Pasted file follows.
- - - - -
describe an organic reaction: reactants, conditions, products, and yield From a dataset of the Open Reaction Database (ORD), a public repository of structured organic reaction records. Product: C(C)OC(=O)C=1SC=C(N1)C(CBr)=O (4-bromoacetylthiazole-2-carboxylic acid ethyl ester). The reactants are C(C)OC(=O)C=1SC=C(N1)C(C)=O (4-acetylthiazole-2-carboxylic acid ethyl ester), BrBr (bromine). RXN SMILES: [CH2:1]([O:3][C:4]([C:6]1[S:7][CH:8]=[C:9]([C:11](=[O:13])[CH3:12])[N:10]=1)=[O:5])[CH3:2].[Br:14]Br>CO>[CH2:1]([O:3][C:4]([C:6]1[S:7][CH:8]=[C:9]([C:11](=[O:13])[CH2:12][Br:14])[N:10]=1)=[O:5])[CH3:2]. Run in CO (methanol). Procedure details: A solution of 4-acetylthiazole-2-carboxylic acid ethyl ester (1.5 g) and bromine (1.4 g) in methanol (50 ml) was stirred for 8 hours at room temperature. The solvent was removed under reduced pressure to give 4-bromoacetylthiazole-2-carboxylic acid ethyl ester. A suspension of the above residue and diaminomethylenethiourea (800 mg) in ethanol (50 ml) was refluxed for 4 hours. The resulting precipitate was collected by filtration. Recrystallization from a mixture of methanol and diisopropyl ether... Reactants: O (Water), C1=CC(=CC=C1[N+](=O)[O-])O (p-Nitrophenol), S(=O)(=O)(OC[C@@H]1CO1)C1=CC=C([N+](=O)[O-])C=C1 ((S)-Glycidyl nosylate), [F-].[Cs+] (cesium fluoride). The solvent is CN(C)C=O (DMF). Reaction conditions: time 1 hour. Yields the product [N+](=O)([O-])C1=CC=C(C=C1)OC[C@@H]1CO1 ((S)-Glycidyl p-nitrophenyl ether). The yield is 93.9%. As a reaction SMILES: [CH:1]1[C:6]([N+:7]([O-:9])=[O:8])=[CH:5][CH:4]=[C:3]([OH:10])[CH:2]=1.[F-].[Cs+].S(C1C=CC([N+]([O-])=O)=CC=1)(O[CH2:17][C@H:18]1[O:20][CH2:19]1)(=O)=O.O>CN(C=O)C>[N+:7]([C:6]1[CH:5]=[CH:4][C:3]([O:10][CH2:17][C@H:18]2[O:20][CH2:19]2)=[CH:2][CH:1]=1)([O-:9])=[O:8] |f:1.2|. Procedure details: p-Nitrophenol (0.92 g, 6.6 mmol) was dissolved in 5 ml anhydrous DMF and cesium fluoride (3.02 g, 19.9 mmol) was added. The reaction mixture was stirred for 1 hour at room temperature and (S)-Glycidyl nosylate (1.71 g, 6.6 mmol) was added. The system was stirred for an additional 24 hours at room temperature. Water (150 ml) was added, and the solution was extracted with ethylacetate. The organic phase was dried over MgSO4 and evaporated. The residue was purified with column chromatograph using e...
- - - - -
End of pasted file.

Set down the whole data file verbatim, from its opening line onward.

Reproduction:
describe an organic reaction: reactants, conditions, products, and yield From a dataset of the Open Reaction Database (ORD), a public repository of structured organic reaction records. Product: C(C)OC(=O)C=1SC=C(N1)C(CBr)=O (4-bromoacetylthiazole-2-carboxylic acid ethyl ester). The reactants are C(C)OC(=O)C=1SC=C(N1)C(C)=O (4-acetylthiazole-2-carboxylic acid ethyl ester), BrBr (bromine). RXN SMILES: [CH2:1]([O:3][C:4]([C:6]1[S:7][CH:8]=[C:9]([C:11](=[O:13])[CH3:12])[N:10]=1)=[O:5])[CH3:2].[Br:14]Br>CO>[CH2:1]([O:3][C:4]([C:6]1[S:7][CH:8]=[C:9]([C:11](=[O:13])[CH2:12][Br:14])[N:10]=1)=[O:5])[CH3:2]. Run in CO (methanol). Procedure details: A solution of 4-acetylthiazole-2-carboxylic acid ethyl ester (1.5 g) and bromine (1.4 g) in methanol (50 ml) was stirred for 8 hours at room temperature. The solvent was removed under reduced pressure to give 4-bromoacetylthiazole-2-carboxylic acid ethyl ester. A suspension of the above residue and diaminomethylenethiourea (800 mg) in ethanol (50 ml) was refluxed for 4 hours. The resulting precipitate was collected by filtration. Recrystallization from a mixture of methanol and diisopropyl ether... Reactants: O (Water), C1=CC(=CC=C1[N+](=O)[O-])O (p-Nitrophenol), S(=O)(=O)(OC[C@@H]1CO1)C1=CC=C([N+](=O)[O-])C=C1 ((S)-Glycidyl nosylate), [F-].[Cs+] (cesium fluoride). The solvent is CN(C)C=O (DMF). Reaction conditions: time 1 hour. Yields the product [N+](=O)([O-])C1=CC=C(C=C1)OC[C@@H]1CO1 ((S)-Glycidyl p-nitrophenyl ether). The yield is 93.9%. As a reaction SMILES: [CH:1]1[C:6]([N+:7]([O-:9])=[O:8])=[CH:5][CH:4]=[C:3]([OH:10])[CH:2]=1.[F-].[Cs+].S(C1C=CC([N+]([O-])=O)=CC=1)(O[CH2:17][C@H:18]1[O:20][CH2:19]1)(=O)=O.O>CN(C=O)C>[N+:7]([C:6]1[CH:5]=[CH:4][C:3]([O:10][CH2:17][C@H:18]2[O:20][CH2:19]2)=[CH:2][CH:1]=1)([O-:9])=[O:8] |f:1.2|. Procedure details: p-Nitrophenol (0.92 g, 6.6 mmol) was dissolved in 5 ml anhydrous DMF and cesium fluoride (3.02 g, 19.9 mmol) was added. The reaction mixture was stirred for 1 hour at room temperature and (S)-Glycidyl nosylate (1.71 g, 6.6 mmol) was added. The system was stirred for an additional 24 hours at room temperature. Water (150 ml) was added, and the solution was extracted with ethylacetate. The organic phase was dried over MgSO4 and evaporated. The residue was purified with column chromatograph using e...